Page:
As you know the degree of devastation was massive, so much so that neighborhoods are still recovering. While much of the media is focused upon the Ninth Ward, one the lowest lying areas and the most impacted area by flooding, there are homes throughout the area that are impacted. It is not uncommon to look down a street to see all but one or two homes repaired or in the process of being repaired.
The Ninth Ward is caught up in politics. Most of the homes have been bulldozed and few are being rebuilt. Most homeowners did not have insurance and the residences are expecting the government to rebuild their homes at taxpayer expenses. Some say this area should not be rebuilt as it is the one that is most prone to future devastation. Others argue that they should be rebuilt but with codes requiring that the houses be raised at least one story with the ground level forming storage and parking garages. Erecting such homes would be much more expensive and the government covering the bulk of the expense is debatable. Those who argue that the government should carry the full costs (owners may pay a nominal amount) note that the government’s hesitancy to build the homes is a sign of institutional racism and the government not being sensitive to the needs of the poor.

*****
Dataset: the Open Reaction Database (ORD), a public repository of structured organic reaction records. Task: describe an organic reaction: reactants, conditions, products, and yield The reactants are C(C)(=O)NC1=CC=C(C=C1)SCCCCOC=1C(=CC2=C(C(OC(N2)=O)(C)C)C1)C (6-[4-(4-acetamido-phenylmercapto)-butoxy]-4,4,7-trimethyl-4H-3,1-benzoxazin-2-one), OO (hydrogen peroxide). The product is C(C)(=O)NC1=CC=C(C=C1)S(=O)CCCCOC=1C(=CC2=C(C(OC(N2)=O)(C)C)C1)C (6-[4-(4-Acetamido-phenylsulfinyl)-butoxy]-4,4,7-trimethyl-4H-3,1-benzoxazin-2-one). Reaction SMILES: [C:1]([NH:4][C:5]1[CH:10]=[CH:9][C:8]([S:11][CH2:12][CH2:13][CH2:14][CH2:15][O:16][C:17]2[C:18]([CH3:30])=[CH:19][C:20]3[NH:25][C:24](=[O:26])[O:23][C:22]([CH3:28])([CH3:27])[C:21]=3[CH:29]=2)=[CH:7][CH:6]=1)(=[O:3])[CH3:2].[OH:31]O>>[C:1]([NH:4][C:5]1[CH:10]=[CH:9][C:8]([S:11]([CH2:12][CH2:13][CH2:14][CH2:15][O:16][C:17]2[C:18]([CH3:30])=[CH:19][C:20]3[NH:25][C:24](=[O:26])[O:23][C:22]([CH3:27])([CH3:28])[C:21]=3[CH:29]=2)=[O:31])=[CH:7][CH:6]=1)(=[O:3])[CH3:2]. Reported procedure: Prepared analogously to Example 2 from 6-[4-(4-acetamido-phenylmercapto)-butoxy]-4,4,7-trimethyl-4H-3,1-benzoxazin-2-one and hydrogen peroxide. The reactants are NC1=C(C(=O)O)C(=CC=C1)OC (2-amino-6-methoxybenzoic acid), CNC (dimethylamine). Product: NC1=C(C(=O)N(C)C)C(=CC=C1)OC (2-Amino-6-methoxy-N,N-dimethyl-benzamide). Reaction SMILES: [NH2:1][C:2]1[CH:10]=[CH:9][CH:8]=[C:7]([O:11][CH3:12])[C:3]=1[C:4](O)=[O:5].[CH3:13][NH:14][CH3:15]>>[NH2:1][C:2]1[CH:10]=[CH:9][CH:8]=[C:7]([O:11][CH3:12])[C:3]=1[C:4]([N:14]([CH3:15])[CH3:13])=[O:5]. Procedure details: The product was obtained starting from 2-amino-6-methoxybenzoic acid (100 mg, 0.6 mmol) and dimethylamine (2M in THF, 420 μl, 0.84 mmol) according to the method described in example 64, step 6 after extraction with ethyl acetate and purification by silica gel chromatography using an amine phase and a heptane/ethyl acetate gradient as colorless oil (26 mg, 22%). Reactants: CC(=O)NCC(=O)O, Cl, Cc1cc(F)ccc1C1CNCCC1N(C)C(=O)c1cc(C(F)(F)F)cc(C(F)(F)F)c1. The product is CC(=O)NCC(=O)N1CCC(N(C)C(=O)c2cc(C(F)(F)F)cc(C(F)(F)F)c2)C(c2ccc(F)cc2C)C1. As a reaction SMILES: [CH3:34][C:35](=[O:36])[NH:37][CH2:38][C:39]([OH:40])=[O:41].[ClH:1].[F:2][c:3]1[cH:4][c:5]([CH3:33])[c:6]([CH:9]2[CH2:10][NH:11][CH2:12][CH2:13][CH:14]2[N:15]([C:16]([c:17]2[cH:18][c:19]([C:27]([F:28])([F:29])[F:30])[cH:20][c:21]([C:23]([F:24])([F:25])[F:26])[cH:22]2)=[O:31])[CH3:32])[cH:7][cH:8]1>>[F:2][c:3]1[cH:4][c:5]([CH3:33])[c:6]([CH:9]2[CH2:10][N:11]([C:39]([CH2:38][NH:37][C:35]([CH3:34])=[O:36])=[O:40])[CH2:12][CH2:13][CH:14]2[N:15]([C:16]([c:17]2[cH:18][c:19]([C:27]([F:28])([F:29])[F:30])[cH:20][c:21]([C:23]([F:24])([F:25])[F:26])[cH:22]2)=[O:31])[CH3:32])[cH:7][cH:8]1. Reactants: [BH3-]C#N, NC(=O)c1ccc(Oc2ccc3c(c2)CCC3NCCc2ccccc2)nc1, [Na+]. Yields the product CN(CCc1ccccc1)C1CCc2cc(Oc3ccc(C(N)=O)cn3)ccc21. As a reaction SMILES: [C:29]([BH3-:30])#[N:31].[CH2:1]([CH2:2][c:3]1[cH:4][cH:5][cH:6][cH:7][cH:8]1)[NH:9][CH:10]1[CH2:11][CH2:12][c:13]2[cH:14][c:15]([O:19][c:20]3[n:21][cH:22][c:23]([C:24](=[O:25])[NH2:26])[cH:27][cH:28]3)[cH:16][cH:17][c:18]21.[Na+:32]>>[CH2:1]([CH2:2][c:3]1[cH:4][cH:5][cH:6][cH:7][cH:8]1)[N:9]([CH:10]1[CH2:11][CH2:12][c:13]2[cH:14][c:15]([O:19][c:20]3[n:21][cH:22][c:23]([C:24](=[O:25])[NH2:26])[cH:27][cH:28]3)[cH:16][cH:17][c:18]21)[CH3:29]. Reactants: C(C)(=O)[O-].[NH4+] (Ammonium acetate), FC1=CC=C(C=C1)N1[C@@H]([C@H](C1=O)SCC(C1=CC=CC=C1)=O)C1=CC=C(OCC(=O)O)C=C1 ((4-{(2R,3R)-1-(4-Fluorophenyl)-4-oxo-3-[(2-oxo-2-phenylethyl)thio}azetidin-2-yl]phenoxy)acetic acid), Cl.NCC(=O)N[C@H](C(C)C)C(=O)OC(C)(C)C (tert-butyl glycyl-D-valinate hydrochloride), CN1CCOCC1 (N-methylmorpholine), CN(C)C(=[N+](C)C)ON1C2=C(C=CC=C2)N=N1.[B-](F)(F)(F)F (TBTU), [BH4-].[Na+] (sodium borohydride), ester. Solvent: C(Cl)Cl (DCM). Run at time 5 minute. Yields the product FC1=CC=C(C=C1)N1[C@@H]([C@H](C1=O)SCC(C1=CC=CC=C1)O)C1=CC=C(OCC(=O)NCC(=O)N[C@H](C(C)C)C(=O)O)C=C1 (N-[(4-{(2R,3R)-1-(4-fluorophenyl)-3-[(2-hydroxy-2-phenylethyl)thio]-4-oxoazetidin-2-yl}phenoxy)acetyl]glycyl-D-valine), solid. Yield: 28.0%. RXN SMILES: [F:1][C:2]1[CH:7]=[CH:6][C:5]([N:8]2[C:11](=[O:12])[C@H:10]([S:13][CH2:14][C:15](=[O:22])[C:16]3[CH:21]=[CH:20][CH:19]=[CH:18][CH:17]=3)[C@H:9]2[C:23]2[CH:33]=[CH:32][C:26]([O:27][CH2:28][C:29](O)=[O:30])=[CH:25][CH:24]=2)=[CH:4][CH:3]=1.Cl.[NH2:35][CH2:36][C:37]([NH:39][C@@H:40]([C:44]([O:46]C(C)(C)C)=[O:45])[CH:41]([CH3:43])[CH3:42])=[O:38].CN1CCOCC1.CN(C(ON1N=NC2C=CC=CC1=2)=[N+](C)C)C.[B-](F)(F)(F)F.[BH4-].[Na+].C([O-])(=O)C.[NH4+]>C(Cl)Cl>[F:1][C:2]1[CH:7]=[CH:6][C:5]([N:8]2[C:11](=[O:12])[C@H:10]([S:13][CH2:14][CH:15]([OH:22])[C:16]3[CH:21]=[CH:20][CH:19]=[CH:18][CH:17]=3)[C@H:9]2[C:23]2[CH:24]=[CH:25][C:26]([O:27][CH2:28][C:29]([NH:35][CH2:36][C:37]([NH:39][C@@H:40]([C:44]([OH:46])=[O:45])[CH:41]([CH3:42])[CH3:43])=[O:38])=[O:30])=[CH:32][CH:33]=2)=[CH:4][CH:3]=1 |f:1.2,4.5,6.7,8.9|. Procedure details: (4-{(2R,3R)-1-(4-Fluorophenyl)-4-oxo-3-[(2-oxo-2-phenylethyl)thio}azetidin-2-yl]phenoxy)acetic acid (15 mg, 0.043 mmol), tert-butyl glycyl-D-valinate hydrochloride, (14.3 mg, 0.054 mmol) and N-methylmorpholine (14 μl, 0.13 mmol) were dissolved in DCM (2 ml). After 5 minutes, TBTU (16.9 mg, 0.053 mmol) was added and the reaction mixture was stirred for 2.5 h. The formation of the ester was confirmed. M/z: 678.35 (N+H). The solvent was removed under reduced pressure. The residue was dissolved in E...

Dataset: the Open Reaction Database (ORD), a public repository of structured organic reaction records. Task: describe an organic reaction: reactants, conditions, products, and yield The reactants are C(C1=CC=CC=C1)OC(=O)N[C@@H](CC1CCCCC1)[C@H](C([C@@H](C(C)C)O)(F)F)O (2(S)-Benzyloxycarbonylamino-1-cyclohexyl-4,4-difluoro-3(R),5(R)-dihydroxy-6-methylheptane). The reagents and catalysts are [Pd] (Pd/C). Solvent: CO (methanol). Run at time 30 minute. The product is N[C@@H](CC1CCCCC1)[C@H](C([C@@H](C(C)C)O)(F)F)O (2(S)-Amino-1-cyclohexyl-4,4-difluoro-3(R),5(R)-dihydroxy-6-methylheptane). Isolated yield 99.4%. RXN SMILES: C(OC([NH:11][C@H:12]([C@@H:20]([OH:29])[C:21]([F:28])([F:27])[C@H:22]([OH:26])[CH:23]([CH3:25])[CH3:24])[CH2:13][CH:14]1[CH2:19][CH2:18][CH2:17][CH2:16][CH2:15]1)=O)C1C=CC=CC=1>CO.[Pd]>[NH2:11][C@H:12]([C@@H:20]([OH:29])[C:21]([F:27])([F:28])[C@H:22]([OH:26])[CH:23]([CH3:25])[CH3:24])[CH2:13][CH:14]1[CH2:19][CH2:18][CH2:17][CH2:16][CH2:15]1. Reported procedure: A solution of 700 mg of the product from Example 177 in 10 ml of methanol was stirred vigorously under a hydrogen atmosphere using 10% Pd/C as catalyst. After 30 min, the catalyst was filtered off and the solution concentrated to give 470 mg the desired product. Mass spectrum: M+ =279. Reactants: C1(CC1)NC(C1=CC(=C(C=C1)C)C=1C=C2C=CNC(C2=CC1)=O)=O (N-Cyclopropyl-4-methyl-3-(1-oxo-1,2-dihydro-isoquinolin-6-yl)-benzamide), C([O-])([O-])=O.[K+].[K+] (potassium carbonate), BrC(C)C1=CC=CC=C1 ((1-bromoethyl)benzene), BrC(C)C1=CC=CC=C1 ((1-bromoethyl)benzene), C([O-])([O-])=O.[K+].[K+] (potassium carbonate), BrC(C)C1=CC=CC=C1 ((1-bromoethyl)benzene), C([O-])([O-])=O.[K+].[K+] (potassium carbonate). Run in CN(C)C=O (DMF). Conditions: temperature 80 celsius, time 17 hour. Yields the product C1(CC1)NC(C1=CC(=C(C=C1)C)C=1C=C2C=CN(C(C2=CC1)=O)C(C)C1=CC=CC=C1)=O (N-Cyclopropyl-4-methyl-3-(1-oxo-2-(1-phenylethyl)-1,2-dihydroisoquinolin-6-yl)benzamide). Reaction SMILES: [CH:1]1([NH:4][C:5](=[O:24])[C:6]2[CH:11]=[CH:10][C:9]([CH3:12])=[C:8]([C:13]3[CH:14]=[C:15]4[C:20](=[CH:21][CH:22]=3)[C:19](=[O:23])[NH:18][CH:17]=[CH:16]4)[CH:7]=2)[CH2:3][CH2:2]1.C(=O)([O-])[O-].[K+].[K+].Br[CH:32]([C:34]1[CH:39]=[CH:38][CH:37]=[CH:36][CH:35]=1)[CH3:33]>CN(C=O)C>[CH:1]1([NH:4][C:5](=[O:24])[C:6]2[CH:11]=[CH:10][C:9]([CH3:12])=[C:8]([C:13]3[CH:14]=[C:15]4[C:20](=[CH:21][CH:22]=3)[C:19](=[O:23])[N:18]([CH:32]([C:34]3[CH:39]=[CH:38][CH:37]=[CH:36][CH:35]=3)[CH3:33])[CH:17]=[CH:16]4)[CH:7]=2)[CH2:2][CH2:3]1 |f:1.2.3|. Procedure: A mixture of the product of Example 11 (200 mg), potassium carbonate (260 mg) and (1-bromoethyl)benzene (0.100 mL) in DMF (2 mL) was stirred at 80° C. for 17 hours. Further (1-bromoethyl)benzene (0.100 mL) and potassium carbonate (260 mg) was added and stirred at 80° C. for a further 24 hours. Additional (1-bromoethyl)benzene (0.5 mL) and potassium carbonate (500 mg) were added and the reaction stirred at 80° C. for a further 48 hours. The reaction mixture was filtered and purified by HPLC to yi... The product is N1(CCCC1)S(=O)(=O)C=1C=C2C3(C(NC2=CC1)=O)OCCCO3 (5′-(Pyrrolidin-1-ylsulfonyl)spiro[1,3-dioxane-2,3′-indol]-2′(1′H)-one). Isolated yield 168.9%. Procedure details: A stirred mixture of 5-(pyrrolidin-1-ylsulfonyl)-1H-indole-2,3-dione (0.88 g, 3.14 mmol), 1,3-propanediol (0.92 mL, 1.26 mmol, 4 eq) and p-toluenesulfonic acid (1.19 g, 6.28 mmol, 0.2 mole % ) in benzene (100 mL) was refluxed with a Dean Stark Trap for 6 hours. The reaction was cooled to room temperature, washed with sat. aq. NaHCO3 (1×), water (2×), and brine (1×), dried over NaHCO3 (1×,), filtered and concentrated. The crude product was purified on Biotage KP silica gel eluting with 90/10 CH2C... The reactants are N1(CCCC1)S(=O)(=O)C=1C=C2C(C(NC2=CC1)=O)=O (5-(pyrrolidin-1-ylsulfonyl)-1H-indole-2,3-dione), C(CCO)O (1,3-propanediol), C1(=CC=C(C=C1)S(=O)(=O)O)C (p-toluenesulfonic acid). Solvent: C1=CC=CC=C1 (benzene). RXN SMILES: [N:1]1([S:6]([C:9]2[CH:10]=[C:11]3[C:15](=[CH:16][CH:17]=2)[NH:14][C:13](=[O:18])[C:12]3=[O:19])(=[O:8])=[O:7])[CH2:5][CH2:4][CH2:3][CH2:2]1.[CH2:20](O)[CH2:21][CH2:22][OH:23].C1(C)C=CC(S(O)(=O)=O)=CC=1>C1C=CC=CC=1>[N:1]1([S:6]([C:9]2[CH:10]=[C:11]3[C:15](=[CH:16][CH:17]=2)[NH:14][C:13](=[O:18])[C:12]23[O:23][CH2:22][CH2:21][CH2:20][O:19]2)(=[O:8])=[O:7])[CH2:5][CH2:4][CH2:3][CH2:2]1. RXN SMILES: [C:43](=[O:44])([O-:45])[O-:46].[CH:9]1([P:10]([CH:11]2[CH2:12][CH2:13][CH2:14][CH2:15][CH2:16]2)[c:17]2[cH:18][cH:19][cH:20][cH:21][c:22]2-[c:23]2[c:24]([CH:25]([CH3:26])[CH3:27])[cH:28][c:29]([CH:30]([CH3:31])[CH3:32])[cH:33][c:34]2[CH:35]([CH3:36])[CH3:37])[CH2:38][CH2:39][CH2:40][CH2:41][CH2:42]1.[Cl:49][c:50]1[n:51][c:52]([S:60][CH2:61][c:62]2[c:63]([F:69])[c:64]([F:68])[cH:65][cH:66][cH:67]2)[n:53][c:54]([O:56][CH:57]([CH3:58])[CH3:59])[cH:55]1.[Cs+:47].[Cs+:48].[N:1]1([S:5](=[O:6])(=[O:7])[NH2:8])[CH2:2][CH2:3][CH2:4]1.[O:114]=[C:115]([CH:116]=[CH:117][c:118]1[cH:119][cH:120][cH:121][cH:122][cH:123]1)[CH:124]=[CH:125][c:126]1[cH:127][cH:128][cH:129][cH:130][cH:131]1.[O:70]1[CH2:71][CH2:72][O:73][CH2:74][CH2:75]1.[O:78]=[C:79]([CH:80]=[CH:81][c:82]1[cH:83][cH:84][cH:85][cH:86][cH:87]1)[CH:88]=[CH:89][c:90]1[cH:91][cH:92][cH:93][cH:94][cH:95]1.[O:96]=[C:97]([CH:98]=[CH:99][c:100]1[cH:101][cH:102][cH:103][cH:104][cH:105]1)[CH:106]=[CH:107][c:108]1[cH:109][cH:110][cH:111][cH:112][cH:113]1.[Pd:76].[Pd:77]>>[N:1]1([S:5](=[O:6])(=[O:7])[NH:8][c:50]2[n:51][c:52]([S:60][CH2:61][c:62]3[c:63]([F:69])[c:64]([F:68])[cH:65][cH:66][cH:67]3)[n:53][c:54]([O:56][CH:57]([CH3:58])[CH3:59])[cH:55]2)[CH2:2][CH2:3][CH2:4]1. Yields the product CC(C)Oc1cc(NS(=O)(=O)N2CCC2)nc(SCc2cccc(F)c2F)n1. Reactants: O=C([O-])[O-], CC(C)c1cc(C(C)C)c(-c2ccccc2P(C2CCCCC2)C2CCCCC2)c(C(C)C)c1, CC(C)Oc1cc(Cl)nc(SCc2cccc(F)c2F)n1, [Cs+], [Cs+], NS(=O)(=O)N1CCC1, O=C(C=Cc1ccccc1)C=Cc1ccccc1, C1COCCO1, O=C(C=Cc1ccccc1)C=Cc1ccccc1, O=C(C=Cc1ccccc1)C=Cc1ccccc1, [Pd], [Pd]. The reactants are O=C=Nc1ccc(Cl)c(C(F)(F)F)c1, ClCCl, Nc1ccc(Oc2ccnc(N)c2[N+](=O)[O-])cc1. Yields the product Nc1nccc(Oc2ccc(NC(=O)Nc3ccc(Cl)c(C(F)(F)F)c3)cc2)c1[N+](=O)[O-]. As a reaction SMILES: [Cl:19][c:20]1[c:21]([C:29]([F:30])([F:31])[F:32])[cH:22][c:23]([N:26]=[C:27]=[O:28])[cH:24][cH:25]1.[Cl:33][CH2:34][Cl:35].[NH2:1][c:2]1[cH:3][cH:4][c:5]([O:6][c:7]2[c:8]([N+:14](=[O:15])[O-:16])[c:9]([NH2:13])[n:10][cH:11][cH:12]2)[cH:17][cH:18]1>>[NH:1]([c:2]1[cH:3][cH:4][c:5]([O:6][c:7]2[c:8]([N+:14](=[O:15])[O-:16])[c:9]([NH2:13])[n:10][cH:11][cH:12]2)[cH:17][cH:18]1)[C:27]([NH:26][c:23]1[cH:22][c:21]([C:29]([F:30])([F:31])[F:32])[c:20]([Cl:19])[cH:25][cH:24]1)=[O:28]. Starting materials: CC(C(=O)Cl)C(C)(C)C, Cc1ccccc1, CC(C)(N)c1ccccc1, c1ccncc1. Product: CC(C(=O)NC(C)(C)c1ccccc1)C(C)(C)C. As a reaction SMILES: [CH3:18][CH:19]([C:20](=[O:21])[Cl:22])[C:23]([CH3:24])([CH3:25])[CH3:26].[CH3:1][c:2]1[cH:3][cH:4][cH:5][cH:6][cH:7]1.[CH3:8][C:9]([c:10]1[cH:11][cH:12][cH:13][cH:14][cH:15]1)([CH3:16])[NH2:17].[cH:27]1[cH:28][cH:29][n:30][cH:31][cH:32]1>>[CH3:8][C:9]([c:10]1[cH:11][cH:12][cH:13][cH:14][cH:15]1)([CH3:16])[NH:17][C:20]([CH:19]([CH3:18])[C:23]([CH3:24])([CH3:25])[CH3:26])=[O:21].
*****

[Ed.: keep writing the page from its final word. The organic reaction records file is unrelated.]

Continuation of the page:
Notice the old wooden structure in the heart of Bourbon Street. Do to its age, and the nature of the community, this building cannot be replaced. Below is the statue to General Andrew Jackson that stands before the Cathedral. Jackson defeated the British during the 1812 war.